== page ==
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Commodore George Walker (before 1700 - 1777), by British school of the 18th century

Commodore George Walker (before 1700 - 1777), ca. 1750

George Walker (died 1777) was an English privateer active against French shipping.

Early lifeEdit

Walker, as a lad and a young man, served in the Dutch navy, and was employed in the Levant for the protection of trade against Turkish or Greek pirates. Later on he became the owner of a merchant ship and commanded her for some years.

In 1739, he was principal owner and commander of the ship Duke William, trading from London to South Carolina, and, the better to prepare for defence, took out letters of marque. His ship mounted 20 guns, but had only thirty-two men. The coast of the Carolinas was infested by Spanish privateers, and, in the absence of any English man-of-war, Walker put the Duke William at the service of the colonial government. His offer was accepted; he increased the number of his men to 130, and succeeded in driving the Spanish ships off the coast. Towards the end of 1742 he sailed for England with three merchantmen in convoy. But in a December gale, as they drew near the Channel, the ship's seams opened. Walker, with her crew, managed to get on board one of the merchantmen, which was only just kept afloat.

When finally Walker arrived in town, he learned that his agents had allowed the insurance to lapse, and that he was a ruined man. For the next year he was master of a vessel trading to the Baltic Sea.

PrivateerEdit

In 1744, when the War of the Austrian Succession broke out, he was offered the command of the Mars, a private ship of war of 26 guns, to cruise in company with another, the Boscawen, somewhat larger and belonging to the same owner. They sailed from Dartmouth in November, and on one of the first days of January 1744–5 fell in with two homeward-bound French ships of the line, which captured the Mars after the Boscawen had hurriedly deserted her. Walker was sent as a prisoner on board the Fleuron. On 6 January the two ships and their prize were sighted by an English squadron of four ships of the line, which separated and drew off without bringing them to action.[1] Walker with civility, and he was landed at Brest as a prisoner at large; within a month he was exchanged.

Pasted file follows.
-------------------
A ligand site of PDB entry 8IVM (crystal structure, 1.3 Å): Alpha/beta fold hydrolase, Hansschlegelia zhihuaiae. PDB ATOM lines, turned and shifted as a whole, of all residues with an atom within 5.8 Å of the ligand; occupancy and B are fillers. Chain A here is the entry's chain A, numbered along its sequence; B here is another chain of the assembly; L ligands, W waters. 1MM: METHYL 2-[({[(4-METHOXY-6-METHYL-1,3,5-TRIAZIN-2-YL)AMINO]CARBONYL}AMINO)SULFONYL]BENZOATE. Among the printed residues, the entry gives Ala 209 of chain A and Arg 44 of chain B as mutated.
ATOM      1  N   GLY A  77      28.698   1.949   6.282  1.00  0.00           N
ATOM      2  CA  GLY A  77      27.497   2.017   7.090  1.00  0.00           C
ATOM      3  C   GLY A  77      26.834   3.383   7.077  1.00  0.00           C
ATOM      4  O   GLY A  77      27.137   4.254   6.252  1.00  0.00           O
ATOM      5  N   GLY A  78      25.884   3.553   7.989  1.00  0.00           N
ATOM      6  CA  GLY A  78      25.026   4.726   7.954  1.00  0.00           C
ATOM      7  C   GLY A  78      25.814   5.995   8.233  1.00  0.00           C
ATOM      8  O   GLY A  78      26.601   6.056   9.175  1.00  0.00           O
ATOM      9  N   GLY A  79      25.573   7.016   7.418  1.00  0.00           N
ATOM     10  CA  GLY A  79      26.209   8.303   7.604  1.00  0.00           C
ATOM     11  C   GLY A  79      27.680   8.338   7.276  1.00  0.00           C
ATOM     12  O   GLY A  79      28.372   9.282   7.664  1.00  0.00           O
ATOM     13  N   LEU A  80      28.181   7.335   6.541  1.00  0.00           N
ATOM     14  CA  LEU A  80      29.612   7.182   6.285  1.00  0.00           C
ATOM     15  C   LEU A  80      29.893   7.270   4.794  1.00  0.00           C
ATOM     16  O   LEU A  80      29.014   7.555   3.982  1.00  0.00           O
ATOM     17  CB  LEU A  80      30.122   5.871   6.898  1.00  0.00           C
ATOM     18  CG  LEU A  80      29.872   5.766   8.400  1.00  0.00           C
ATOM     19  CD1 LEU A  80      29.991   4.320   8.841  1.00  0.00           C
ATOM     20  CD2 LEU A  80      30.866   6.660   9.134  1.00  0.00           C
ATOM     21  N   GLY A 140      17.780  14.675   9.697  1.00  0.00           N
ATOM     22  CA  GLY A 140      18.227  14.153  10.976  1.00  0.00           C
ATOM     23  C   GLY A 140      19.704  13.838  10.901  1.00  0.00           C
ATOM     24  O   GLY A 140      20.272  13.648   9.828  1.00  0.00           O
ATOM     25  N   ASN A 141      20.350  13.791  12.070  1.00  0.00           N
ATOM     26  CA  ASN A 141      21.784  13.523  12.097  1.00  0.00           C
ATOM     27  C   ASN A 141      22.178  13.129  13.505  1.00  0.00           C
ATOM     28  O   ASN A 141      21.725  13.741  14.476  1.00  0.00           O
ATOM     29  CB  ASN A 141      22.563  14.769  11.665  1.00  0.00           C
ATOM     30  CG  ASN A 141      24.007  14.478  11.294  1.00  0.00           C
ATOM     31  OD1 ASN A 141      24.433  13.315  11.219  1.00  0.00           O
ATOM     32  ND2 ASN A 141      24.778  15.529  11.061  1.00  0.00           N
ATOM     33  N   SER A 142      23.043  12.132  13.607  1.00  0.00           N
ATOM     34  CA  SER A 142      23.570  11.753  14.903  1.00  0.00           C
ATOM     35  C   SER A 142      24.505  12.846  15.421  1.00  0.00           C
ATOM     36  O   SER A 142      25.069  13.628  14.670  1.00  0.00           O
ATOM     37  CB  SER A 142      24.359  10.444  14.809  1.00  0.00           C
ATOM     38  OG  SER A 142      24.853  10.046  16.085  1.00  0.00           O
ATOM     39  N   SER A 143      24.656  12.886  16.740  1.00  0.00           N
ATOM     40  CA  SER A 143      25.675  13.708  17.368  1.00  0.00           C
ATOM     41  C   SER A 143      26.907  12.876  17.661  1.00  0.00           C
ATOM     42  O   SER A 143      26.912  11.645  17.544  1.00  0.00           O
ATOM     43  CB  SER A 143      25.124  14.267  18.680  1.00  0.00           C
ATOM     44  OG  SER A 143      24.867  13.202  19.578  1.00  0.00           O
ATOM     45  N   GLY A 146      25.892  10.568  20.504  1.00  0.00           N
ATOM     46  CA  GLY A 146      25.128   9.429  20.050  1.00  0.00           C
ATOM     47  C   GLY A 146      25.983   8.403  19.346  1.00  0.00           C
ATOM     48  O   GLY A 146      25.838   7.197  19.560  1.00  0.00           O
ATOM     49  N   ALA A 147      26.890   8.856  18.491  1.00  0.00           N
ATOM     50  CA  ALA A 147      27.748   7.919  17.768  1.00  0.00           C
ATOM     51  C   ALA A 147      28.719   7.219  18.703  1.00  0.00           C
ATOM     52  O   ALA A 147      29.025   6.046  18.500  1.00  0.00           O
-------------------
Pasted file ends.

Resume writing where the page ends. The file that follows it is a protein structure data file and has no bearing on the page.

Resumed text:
On returning to England Walker was put in command of the Boscawen, and sent out in company with the Mars, which had been recaptured and bought by her former owners. The two cruised with little success during the year, and, coming into the English Channel in December, the Boscawen, a weakly built ship, iron-fastened, almost fell to pieces; Walker managed run it ashore on the coast of Cornwall. He was almost immediately offered a larger command. This was a squadron of four ships — King George, Prince Frederick, Duke, and Princess Amelia—known collectively as the "Royal Family", which carried in the aggregate 121 guns and 970 men. In the summer of 1745, off Louisbourg, Nova Scotia,[2] it had made a very rich prize; the ships were consequently well manned.